The X-Men are faced with the dilemma between protecting their friend who they love and protecting the world and universe that fears and hates them.
"The Dark Phoenix Saga" by Chris Claremont and John Byrne is one of the defining events in the X-Men history that looks what happens when a mutant becomes all powerful and how does that affect the X-Men's mission to find a peaceful coexistence between human and mutant.
You can read "The Dark Phoenix Saga" in these different collections:
The son of Professor Xavier travels back in time to eliminate the one man he feels has been in direct opposition to his father's dream of a peace, Magneto. Instead of murdering the Master of Magnetism, he kills Professor X sending the world into a downward spiral that leads to the dawn of the "Age of Apocalypse."
Without Professor X to guide them the mutants of Earth are forced into a war zone where the man known as Apocalypse rules with an iron-fist. Magneto tries to fill Xavier's shoes but comes up short. The United States is in a constant state of war. Can the world ever be saved?
The groundbreaking story saw the various X-Men titles cancelled and replaced with darker versions reflecting the world without Charles Xavier.
The story was large in scope and explored all aspects of the world carved in the likeness of Apocalypse. Each title gave a look at the X-Men through a fractured mirror, they were recognizable but much different. The creators were a veritable who's who of writers and artists in 1995-1996.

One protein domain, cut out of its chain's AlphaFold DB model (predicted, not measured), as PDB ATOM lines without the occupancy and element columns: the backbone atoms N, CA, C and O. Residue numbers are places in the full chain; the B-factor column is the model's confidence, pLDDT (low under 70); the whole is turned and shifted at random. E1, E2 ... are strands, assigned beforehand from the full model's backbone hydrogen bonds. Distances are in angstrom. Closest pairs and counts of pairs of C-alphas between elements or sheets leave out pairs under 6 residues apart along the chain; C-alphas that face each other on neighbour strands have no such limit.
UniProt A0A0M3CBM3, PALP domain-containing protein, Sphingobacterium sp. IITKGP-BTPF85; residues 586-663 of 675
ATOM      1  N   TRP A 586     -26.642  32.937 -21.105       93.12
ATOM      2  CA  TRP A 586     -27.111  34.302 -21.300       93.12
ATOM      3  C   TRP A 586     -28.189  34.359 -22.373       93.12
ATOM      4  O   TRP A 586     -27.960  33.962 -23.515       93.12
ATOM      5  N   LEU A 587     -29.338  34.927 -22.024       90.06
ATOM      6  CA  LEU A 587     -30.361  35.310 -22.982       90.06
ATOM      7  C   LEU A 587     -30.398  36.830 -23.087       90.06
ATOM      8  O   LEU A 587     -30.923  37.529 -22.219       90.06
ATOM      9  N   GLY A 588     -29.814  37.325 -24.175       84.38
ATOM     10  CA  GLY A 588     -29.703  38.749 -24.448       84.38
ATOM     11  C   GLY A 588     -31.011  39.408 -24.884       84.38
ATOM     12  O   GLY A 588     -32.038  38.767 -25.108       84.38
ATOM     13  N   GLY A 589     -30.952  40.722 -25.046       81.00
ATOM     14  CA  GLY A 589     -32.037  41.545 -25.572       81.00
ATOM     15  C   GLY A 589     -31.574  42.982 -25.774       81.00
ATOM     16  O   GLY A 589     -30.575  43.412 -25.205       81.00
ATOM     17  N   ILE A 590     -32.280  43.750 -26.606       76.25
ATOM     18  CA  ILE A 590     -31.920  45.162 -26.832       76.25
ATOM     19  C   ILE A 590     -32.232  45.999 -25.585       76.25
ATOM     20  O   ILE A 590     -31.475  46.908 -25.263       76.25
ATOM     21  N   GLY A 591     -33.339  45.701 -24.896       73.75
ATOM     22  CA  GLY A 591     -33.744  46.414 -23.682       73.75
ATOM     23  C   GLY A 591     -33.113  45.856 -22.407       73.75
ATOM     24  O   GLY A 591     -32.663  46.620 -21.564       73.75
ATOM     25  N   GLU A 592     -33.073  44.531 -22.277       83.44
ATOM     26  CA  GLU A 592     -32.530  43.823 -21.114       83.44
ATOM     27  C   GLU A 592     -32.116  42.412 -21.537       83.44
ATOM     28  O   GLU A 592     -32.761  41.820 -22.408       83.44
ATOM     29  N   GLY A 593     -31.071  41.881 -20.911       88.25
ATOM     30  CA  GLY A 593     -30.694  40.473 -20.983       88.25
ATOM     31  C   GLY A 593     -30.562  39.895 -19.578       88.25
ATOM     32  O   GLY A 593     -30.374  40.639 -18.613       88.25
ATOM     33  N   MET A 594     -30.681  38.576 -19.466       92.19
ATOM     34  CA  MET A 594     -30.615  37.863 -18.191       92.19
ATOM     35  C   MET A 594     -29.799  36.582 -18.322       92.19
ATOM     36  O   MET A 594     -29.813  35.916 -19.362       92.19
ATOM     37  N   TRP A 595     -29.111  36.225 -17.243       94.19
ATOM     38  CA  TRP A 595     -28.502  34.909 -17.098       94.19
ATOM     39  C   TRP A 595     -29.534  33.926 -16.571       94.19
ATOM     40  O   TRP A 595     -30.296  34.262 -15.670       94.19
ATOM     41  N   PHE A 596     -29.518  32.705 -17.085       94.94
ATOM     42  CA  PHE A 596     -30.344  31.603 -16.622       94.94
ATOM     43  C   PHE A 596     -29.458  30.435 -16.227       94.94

The "Age of Apocalypse" has been collected in the following books:
It became one of the darkest hours in the lives of the mutants. They were no longer just fighting to protect a world that hates and fears them. They were fighting for their lives.
The Marauders had entered into the tunnels that ran beneath New York City and through to the X-Men's mansion. They began a systematic extermination of the mutants who lived underground, the Morlocks.
When the X-Men got involved they were beat worse than they'd ever been before. Their heaviest hitter Colossus was sent out of action, Nightcrawler and Kitty Pryde were nearly killed. All the X-Men could do was hope to slow the genocide long enough for reinforcements to arrive.
"Mutant Massacre" is the first time Wolverine faces his greatest enemy Sabretooth in comics. The fight is intense capturing all the savageness that makes Wolverine "the best there is at what he does."
Chris Claremont with John Romita Jr and Alan Davis tell the story in "Uncanny X-Men" 210-213. With Louise Simonson writing chapters in the concurrent issues of "X-Factor" and "New Mutants." It was the first crossover between all of the Mutant titles at Marvel and was one of the best executed with each title telling different parts of the story.